was reasonable. (WA TSC at 3; Peters & Assoc. at 3.) One commenter 
suggested that pre-selecting alternate observation sites before the 
start of data collection would be more practical. (Peters & Assoc. at 
3.) The pre-selection of alternate observation sites is not precluded 
under the Uniform Criteria. The alternate observation sites must be in 
the same county and the same road classification as the observation 
site the State is replacing. Another commenter asked if it would be 
acceptable to combine both options--returning to the observation site 
on the same day of the week and at the same time of the day and 
selecting an alternate observation site--as part of the State's 
protocol when an observation site is temporarily unavailable. (TX DOT 
at 2.) States may include one or both

[[Page 18049]]

options as part of their protocol in their survey design. With this 
clarification, no change to the rule is made.
    The commenter stated that requiring the State to return to an 
observation site at the same time and day of the week if an observation 
site is missed, especially if the observation site is hundreds of miles 
away, would increase commuting time and other costs. (IACP at 2. See 
also ODU at 3.) As stated in the NPRM, if conditions preclude data 
collection at an observation site at the scheduled time and day, States 
may elect to return to the observation site at the same time and day or 
collect data from preselected alternate observation sites to replace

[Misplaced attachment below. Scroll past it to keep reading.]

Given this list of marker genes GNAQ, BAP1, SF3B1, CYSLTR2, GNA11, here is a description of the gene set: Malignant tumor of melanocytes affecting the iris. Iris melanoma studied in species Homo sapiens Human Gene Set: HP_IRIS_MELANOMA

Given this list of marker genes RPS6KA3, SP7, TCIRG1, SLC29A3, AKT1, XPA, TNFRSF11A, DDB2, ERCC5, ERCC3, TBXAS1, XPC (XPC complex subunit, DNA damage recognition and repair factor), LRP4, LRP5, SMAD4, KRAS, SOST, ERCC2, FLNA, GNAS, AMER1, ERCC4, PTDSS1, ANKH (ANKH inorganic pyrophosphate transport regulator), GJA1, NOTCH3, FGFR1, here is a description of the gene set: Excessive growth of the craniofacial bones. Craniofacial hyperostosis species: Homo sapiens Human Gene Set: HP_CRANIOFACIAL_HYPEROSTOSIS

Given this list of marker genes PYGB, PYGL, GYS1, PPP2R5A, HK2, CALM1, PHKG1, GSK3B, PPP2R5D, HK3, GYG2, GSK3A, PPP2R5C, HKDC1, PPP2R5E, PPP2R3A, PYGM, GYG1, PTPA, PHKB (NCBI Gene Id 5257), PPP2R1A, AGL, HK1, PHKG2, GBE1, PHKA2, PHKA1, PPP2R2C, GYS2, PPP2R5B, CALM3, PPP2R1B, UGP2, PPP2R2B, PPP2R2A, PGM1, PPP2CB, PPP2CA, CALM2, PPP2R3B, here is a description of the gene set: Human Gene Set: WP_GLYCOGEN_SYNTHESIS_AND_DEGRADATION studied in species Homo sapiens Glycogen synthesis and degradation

the observation site that is unavailable. See Sec.  1340.5(c). If 
adverse weather precludes data collection, it is likely to affect data 
collection at multiple observation sites, especially if observation 
sites are cluster sampled. With adverse weather conditions, States 
generally should be able to anticipate whether the conditions would 
affect data collection before data collectors travel to the observation 
sites, and therefore, should be able to plan accordingly to mitigate 
commuting time and costs. States are encouraged to consider these 
issues and develop a protocol that best fits the conditions in its 
State. The agency makes no change to the rule in response to this 
comment.
5. Precision
    The agency received a number of comments regarding the standard 
error in Sec. Sec.  1340.5(d) and 1340.9(g). Some commenters agreed 
with the change. (WY HSP at 2-3; WA TSC at 3; IL DOT at 1.) Others 
stated that the change in the precision requirement would require a 
larger sample size or longer observation times, and this would result 
in higher survey costs. (Peters & Assoc. at 1, 3, 5; TX DOT at 2; GHSA 
at 2; NV DPS at 7; WV HSP at 2; ND DOT at 1; NH HSA at 1.) One of these 
commenters further stated that reducing the standard error by half 
would require a four-fold increase in sampling size, and asked whether 
it would be possible to get four times the current sample size with the 
same observation time. (NV DPS at 7.) This commenter may have 
misunderstood the change in the precision requirement--the 1998 Uniform